The concept of Greed in game design

A concept that always intrigues me in game design is the concept of Greed. That powerful force that is strong enough to pull you away from your chosen path in the game to try and achieve something. You’re effectively taking a chance. You don’t need to pursue this extra “thing” to complete the game or even the level but the rewards for being successful are just too great to ignore.

capcom 1942

In shoot ’em ups we see it in the pursuit of power boosts to your guns / lasers. Classically in 1942 (above) you were presented with a formation of red planes. If you knocked them all out you were presented with a power-up.
I employed something similar in Crossfire. You didn’t need to hunt this special power down but you just knew that having that extra firepower would be a) more fun and b) pretty handy for completing the level.

With Jumpin’ Jasper I have a similar concept. When a bonus balloon drifts across the screen the player can leap in to it to burst it and take the rewards. Similarly when the Squirrel bounces on top of a monster the monster’s subsequent demise spawns a bonus item. Currently bonuses are purely a points boost. Hardly a real driving force for the player. So I’d like to create a mini-challenge by having a sequence of bonus items to collect. They appear ghosted out at the top of the screen – a strawberry, some cherries and probably a banana (yellow works well against the game’s backdrop) , an apple and an orange. Red, purple, yellow, green and orange respectively all work well against the game’s bluish backdrop.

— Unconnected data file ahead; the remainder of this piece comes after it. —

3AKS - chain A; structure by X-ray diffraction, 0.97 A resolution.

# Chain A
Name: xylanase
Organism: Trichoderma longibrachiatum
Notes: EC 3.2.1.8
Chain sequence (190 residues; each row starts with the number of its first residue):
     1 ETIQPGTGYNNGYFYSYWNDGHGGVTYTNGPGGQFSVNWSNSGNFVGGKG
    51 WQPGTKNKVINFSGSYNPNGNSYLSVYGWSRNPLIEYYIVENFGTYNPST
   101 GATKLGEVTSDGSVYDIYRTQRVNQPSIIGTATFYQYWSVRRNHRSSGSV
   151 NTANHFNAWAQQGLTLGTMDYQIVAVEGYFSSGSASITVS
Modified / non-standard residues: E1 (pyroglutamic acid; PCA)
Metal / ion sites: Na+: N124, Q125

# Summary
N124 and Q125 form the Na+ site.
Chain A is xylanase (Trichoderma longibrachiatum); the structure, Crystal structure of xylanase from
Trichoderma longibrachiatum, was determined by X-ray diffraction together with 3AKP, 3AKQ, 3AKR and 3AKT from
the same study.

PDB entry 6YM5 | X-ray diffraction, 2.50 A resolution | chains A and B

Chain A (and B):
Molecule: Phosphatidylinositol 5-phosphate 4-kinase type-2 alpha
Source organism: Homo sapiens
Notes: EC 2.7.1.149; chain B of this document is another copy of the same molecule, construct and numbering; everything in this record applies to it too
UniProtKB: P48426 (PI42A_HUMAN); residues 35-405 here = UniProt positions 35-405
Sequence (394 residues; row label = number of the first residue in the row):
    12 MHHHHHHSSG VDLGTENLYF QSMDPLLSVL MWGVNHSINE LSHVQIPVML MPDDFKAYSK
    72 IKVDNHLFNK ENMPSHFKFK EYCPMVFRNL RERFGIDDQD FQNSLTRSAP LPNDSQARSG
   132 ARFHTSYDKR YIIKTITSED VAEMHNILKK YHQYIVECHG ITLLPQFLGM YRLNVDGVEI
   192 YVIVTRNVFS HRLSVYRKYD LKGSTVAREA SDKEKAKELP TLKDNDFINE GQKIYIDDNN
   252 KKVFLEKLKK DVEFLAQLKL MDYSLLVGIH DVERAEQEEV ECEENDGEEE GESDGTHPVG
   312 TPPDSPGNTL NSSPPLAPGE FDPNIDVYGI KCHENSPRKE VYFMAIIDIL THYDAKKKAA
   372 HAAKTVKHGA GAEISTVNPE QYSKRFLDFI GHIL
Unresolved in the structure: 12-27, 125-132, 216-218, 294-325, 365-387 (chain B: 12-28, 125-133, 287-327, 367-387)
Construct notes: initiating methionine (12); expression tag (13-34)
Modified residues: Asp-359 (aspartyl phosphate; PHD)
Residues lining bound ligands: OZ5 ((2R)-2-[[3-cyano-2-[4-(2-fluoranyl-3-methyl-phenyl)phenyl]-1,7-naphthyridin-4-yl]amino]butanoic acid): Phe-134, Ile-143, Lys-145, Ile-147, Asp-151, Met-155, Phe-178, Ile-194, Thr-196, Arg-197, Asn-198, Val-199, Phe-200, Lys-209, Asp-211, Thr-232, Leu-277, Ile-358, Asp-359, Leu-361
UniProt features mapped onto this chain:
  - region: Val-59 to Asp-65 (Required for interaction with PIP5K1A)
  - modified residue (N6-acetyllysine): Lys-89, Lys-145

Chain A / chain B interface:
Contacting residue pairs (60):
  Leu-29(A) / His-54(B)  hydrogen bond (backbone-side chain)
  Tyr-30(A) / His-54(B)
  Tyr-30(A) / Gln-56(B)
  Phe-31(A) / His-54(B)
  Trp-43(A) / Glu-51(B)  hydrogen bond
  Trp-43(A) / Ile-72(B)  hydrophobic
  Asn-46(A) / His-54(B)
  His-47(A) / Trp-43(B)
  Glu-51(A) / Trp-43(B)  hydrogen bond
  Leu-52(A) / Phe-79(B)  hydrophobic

As the player collects each item of fruit they populate the empty slots at the top of the screen and a special bonus is awarded when all are collected. Quite what yet I don’t know but it will hopefully be enough to see the player divert from his current path to try his luck with the bonus balloon as it drifts in to view. Or possibly take on the monsters to achieve the same result. Of course the random nature of the bonus items’ spawning means that the player could well go to all that trouble to spawn a bonus item that they’ve already collected.

I had initially wanted to run a story through the game and have certain side elements unlocked with progress. This could have been a neat way to involve the bonus items but on reflection I’d rather wait. My next game (which will use the same code framework) will probably lend itself to that approach more since it will be more of a science fiction affair.

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